Stories make choices for us.  In grade school Rosalind picked a poem by Robert Louis Stevenson, our good family friend, when she was asked to choose something to memorize for a class assignment.  She heard the whole of Treasure Island very young, in the first or second grade, and she invited the author back.

When I was down beside the sea

a wooden spade they gave to me

to dig the sandy shore.

My holes were empty like a cup.

In every hole the sea came up,

till it could come no more.

Rosalind grew up at the beach in San Diego. On one of her early trips to the beach she ate sand, hand over hand. We never knew why she did that, but it came out in he diaper and we were amazed — we have a sand eating baby. So when she chose this poem, she could taste it, and she could smell the salty air and she had seen the sea wash away her sand castles. She had already lived her story poem.  Why do we read what we read? Perhaps we move toward the stories we have lived or almost lived or hope to live someday.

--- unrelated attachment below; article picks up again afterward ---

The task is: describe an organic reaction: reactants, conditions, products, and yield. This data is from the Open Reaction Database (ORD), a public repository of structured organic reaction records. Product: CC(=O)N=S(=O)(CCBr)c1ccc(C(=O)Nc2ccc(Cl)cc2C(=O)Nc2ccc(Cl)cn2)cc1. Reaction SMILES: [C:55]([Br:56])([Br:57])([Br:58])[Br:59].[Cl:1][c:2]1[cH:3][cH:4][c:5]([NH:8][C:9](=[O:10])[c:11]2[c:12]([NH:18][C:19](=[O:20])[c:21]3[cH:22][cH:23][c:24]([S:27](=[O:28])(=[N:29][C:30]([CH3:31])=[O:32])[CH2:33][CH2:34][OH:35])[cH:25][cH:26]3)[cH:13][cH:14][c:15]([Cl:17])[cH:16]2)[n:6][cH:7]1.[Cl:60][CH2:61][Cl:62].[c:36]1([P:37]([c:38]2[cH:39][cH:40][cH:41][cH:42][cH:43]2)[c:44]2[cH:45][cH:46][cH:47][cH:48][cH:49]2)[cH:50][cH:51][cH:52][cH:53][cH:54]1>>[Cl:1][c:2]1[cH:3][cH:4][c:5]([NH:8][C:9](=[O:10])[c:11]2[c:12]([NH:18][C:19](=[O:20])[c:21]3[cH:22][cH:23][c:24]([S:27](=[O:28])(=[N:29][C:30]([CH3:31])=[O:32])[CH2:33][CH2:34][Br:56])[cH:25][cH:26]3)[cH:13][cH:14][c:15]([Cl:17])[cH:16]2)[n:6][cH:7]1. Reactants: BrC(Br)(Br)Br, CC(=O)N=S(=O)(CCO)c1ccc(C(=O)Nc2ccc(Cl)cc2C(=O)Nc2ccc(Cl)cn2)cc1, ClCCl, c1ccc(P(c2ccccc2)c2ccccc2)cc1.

For my family, and for all of us, stories come to us in so many different packages. They are so much a part of our lives, and of course, they aren’t always in books. One of the most powerful first stories I bonded with my daughter Rosalind over was The Little Mermaid, a movie. It was the movie that saved Disney and it added to us too. We came home from seeing it cheering, singing the songs, “Kiss the Girl,” and “Under the Sea.” Disney had rediscovered it, the formula, the songs, the dialogue and more great stories were to come. We were taken up, as a family, with Beauty and the Beast, The Lion King, Hercules.